A black Labrador retriever that police said was choked by an Anchorage man and rescued after being hung from a fence by its leash on Thursday is now recovering, an animal control official said Monday.
"The dog is in our care and doing well," said Laura Atwood, public relations coordinator at Anchorage Animal Care and Control.
The male dog was taken to an emergency veterinary clinic Thursday night, and then to Anchorage animal control, Atwood said, where the agency's veterinarian looked at him and verified that the animal was doing OK.
The dog will remain in animal control's care pending the resolution of the criminal investigation against 39-year-old Christopher Baker, who investigators said harmed the animal. Atwood said the agency could not release any images of the dog.
Baker has been in custody at the Anchorage jail since Friday. He faces a charge of cruelty to animals and two counts of failure to stop at the direction of an officer.
On the evening of May 31, according to charging documents filed Friday, Baker was seen driving around 90 mph inbound toward Anchorage on the Glenn Highway.
Baker, who was driving a red Toyota Echo, didn't pull over when the officer tried to do a traffic stop. Instead, Baker drove onto Joint Base Elmendorf-Richardson, went through the gates, and then did a U-turn, getting back onto the highway.
The officer "had to disengage for public safety" as Baker sped off, charging documents say.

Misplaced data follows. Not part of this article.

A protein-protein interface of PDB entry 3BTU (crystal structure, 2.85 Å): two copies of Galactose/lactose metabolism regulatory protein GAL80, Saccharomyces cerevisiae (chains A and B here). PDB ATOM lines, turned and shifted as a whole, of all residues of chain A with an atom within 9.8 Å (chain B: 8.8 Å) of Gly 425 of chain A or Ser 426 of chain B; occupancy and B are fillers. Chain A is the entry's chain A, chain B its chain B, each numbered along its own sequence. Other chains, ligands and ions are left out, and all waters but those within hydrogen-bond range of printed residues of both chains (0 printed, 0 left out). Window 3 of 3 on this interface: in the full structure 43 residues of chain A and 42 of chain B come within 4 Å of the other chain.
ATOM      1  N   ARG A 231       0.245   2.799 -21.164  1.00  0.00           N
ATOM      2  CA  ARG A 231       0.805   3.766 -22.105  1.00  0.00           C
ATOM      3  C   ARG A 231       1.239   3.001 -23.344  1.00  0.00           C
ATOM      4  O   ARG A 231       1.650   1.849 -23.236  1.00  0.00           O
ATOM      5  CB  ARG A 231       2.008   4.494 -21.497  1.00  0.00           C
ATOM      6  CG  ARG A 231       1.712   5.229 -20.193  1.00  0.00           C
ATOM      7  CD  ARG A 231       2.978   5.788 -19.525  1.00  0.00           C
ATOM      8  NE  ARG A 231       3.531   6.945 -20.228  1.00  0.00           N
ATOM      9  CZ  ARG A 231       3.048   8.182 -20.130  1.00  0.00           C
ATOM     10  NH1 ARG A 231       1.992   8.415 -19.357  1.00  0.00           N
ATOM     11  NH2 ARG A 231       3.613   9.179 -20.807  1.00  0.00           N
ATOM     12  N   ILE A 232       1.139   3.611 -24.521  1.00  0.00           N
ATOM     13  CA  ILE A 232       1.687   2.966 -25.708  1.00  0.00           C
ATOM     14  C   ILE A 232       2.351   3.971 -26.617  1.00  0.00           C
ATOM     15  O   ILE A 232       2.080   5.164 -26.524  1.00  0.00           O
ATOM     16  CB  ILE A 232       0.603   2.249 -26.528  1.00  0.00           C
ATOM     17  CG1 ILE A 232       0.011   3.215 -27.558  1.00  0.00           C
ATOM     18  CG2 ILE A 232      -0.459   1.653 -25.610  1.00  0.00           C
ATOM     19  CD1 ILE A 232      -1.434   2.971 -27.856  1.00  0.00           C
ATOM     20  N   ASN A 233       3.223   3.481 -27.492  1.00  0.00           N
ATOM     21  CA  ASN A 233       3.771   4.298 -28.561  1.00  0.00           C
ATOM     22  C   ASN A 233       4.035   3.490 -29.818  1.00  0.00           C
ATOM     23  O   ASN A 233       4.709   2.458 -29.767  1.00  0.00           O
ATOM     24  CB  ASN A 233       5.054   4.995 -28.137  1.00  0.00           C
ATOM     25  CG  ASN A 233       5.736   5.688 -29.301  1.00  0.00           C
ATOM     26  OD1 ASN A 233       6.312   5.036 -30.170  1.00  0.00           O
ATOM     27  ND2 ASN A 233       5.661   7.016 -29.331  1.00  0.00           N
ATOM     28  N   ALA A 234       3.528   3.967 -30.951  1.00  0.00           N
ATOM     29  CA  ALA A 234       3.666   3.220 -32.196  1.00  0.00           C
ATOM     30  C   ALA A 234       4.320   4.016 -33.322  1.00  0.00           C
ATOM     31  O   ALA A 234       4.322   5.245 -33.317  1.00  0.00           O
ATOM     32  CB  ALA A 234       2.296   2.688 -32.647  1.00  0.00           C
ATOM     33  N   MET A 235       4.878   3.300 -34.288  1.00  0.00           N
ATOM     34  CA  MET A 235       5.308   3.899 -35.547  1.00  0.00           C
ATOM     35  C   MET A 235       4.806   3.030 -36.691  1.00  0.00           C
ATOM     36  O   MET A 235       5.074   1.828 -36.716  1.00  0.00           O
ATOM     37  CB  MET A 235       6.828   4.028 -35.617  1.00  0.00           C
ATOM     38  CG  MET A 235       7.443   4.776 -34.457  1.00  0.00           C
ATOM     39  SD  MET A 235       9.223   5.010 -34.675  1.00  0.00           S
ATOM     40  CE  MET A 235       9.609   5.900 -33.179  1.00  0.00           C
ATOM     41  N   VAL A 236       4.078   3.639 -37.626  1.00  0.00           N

Two other officers saw Baker driving inbound on Fifth Avenue, past the Airport Heights neighborhood, charging documents say, but when they tried to stop him, Baker began driving recklessly and running red lights, so the officers also stopped the pursuit for public safety reasons.
Just after 10 p.m., police got a call that Baker had been seen hanging a black Labrador outside of a residence at the 100-block of Eagle Street.
Officers arrived to find Baker "in the process of hanging the dog while telling the dog to relinquish his sins," charging documents say.
Baker "appeared to be high on some type of drug that gave him superhuman strength," charging documents say, and a number of officers were needed to subdue him.
Baker referred to himself as "God," according to documents. He was taken to a local hospital for evaluation.
Anchorage police said they could not confirm who owns the dog.
Correction: An earlier version of this story misstated Laura Atwood's last name.